For many of us, expressing gratitude is not an intentional exercise but rather a once-a-year around-the-table game we play with family while eating turkey. It turns out that acknowledging gratitude is more than just a polite way to participate in the holidays; it’s actually scientifically shown to positively impact health, relationships, self-esteem and overall happiness.
Here are a few easy ways to chronicle your gratitude and reap the benefits:
Write it, don’t say it
We’ve talked before about the power of a handwritten note. Avoid the urge to send a “thanks” by text and put an actual letter in the mail instead. Have a moment and some stamps laying around? Send that card.
Share your positivity about someone with a third party
Directly expressing your gratitude to someone is great. Sharing that hype with someone else (partner, child, colleague or friend) can have even greater impact, as you create an opportunity for others to notice underappreciated character traits in the person and demonstrate what it means to be a good friend.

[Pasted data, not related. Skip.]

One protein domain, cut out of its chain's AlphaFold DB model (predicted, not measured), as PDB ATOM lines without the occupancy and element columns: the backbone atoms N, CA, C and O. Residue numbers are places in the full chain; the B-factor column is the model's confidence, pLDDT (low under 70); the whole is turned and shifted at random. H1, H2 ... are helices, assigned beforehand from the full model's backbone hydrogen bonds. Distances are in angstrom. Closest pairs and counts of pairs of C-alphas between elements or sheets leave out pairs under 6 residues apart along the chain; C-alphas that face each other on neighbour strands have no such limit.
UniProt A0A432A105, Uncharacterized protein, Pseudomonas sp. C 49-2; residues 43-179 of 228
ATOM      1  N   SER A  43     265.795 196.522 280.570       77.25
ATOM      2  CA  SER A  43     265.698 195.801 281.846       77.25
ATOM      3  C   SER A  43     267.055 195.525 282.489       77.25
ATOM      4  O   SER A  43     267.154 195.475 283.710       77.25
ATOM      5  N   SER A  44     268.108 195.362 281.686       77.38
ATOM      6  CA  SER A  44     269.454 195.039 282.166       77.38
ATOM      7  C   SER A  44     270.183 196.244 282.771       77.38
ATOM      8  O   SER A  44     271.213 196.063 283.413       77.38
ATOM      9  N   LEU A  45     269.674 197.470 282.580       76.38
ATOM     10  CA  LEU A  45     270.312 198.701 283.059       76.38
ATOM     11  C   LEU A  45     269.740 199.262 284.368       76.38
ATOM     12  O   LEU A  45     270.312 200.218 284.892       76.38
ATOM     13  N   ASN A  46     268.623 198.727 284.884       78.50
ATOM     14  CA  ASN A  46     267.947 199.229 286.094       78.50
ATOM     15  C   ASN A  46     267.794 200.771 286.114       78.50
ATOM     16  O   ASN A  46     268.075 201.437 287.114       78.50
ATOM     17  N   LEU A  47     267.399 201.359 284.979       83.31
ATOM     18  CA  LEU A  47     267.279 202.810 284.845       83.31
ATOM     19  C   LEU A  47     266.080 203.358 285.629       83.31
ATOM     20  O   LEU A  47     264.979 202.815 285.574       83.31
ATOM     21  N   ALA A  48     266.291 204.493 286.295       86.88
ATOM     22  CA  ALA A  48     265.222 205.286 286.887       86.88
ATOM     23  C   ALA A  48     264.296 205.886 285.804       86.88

Give a gift “just because”
Have you ever received a gift that wasn’t tied to an occasion like your birthday, graduation or the holidays? Surprising someone with a present they’re not expecting can knock their socks off while showing them how much you really care. And a gift doesn’t need to be extravagant—even a small trinket from the grocery store line that reminds you of the recipient may hit the target.
Do it, and do it again
You may naturally gush upon receiving a particularly nice compliment or a special gift that just hits the spot. Follow up your immediate gratitude with a well-considered “thanks again” down the line so your loved one knows they left a lasting impression.